Page:Southern Historical Society Papers volume 37.djvu/306
298 Southern Historical Society Papers.
Stone being wounded, probably overlooked the matter, as did also Wister, who succeeded Stone in command of the brigade, Dana was in command but a short .time before we were flanked out of the position.
Dwight in his report frankly assumes all the responsibility for their loss, but his explanation of the cause is such a mixture of fact and fancy, that one is compelled to look elsewhere for the true reason, which, in my judgment, and that of other par- ticipants, is that he was "shot in the neck" as well as in the thigh.
My own observation, confirmed by that of others, assures me that he was under the influence of liquor. He was a gallant soldier, and stuck to the front after being badly wounded, but if his judgment had not been obscured by his condition, your colors would, no doubt, have been recalled by him in ample time to assure their leaving the field in safety, although they might have met the same fate as the flag of the i5Oth during the re- treat through the town.
Trusting that this may be of service in proving your conten- tion that no recapture took place, I am.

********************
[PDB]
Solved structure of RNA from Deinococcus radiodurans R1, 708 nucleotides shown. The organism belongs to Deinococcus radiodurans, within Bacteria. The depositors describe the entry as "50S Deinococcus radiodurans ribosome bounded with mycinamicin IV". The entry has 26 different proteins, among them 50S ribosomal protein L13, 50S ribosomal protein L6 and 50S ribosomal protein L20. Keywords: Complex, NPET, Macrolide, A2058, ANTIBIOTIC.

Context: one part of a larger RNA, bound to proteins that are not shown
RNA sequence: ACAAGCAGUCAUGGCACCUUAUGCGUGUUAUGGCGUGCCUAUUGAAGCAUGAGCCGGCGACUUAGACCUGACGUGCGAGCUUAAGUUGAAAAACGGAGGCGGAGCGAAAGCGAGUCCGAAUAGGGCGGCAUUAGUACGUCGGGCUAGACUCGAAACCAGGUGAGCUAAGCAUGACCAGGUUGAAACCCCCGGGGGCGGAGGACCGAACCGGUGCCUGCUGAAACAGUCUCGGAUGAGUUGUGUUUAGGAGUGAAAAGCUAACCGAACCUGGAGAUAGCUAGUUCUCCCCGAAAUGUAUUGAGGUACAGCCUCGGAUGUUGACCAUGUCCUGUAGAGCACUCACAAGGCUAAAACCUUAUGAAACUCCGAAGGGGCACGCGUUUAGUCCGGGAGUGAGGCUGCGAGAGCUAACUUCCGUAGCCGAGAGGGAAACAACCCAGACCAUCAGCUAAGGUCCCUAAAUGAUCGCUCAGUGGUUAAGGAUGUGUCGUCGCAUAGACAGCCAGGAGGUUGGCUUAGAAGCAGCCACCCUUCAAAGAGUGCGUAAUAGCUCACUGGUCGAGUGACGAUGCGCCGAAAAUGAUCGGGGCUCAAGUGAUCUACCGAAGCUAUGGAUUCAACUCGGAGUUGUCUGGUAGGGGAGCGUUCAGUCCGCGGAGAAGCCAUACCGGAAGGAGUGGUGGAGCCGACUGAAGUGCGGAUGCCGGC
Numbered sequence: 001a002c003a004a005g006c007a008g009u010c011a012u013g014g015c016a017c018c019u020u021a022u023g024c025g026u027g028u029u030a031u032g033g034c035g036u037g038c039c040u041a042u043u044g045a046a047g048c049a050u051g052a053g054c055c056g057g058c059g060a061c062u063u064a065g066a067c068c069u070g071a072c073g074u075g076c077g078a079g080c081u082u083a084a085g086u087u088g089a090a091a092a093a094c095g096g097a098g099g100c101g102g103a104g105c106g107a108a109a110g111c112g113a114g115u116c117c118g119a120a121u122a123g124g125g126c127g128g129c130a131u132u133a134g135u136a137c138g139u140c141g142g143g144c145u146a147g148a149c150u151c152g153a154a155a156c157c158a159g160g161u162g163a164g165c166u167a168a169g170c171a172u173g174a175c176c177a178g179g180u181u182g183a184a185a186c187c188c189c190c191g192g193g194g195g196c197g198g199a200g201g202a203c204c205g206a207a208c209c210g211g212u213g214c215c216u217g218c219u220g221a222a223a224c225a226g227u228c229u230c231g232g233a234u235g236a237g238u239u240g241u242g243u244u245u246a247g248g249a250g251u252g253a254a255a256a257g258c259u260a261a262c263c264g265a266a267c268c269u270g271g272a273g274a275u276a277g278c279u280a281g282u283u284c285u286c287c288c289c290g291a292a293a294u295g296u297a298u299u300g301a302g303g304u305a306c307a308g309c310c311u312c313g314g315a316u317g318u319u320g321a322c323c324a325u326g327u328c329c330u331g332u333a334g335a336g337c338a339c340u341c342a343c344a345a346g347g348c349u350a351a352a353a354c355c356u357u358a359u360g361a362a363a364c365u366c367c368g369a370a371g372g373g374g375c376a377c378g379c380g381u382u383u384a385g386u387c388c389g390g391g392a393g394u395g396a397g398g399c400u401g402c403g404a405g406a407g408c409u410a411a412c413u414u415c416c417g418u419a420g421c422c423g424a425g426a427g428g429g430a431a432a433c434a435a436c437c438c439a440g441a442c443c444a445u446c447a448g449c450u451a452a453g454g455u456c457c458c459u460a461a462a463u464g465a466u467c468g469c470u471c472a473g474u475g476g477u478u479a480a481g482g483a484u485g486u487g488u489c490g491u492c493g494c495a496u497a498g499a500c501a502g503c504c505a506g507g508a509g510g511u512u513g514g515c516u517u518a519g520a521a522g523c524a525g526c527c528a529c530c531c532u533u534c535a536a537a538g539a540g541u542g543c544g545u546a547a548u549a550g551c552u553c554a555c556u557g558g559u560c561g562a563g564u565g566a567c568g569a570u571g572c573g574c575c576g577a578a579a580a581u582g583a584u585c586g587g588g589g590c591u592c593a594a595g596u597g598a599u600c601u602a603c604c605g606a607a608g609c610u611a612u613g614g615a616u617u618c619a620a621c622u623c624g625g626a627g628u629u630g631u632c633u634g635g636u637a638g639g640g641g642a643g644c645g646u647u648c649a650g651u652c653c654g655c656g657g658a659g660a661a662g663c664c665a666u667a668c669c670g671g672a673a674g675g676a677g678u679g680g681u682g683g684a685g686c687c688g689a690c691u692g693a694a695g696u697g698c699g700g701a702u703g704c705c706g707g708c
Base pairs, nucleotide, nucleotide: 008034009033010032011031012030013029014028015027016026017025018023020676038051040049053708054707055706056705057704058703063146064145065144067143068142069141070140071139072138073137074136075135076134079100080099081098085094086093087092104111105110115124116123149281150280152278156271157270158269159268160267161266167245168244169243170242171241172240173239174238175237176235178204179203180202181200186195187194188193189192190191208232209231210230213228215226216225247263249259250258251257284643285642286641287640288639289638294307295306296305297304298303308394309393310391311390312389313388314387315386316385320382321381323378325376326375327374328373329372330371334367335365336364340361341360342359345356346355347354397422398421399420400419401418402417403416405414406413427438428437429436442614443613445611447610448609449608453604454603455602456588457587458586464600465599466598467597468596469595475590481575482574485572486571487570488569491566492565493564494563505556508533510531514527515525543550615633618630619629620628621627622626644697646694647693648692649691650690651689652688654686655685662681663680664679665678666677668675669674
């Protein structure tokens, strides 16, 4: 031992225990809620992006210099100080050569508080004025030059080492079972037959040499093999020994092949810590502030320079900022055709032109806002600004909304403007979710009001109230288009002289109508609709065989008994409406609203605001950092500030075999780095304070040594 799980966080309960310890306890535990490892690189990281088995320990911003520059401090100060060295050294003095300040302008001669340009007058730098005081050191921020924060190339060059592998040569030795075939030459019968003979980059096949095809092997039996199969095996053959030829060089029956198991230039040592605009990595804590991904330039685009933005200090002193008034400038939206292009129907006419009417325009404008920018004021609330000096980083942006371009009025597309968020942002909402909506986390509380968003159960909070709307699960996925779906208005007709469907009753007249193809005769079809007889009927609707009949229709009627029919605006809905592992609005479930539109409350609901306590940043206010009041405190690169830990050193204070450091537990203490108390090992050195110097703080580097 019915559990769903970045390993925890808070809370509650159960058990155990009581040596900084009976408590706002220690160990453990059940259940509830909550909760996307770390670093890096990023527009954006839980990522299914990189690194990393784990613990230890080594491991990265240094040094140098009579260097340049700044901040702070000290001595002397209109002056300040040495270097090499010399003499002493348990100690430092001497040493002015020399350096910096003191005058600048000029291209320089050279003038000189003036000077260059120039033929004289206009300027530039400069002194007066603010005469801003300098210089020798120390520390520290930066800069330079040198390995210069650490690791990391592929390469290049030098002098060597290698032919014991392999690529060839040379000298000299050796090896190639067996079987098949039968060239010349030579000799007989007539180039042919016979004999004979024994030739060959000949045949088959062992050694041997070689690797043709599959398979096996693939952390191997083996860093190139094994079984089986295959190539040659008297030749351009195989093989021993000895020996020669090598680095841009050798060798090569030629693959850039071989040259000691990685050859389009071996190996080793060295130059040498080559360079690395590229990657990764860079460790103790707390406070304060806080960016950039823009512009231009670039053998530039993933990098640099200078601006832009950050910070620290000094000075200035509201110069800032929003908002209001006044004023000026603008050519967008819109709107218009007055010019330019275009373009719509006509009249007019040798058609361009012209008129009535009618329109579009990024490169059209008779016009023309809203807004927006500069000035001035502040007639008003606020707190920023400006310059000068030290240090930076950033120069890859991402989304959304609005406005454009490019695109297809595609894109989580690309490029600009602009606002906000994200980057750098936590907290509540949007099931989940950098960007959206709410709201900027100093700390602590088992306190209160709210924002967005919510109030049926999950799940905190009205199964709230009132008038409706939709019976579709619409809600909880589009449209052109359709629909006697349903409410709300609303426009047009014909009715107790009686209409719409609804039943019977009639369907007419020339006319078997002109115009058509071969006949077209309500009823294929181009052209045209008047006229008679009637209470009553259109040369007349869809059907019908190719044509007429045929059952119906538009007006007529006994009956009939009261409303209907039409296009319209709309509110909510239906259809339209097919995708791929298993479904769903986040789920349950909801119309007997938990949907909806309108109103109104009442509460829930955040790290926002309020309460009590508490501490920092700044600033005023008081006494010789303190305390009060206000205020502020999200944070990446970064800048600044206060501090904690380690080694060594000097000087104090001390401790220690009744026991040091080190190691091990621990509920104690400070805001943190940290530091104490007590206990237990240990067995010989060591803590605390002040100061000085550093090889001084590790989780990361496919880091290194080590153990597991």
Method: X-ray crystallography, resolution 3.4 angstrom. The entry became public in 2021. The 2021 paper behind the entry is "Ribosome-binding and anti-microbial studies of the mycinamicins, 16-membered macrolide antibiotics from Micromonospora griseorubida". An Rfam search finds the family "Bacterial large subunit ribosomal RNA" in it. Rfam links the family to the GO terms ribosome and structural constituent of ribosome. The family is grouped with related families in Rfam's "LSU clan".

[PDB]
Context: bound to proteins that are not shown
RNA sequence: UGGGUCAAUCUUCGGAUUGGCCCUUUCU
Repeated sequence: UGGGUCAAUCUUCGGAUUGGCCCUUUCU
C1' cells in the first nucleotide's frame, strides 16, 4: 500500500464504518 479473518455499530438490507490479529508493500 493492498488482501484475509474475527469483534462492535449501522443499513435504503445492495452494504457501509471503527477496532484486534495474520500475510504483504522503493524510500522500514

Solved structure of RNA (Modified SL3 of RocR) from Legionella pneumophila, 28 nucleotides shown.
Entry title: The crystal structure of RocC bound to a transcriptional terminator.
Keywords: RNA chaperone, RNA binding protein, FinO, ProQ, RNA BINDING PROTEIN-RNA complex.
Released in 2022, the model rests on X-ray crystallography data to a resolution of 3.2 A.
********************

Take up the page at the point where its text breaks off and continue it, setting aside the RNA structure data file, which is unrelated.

WAI. R. RAMSEY.
Kensill had served three years in the navy and was well-known as "Sailor-Jack ;" he was a good comrade and gallant soldier. I think his severe head wound, on the first day at Gettysburg, was responsible for much of the nonsense which he talked and wrote.
CAST IN A DIFFERENT MOULD.
In striking contract to General Huidekoper's course, is that of the highly cultured and versatile Rev. Dr. Henry M. Kieffer, author of "The Recollections of a Drummer Boy." The Doctor had accepted the recapture claim as a fact, upon the authority of Bates' history, and in his serial for St. Nicholas, he, with cus- tomary literary license, dressed it up in fine style. But, with a nobility of nature worthy of his high calling and his title of D. D., as soon as he learned the truth about the matter, he made all the reparation that could be asked for, in the following let- ters : .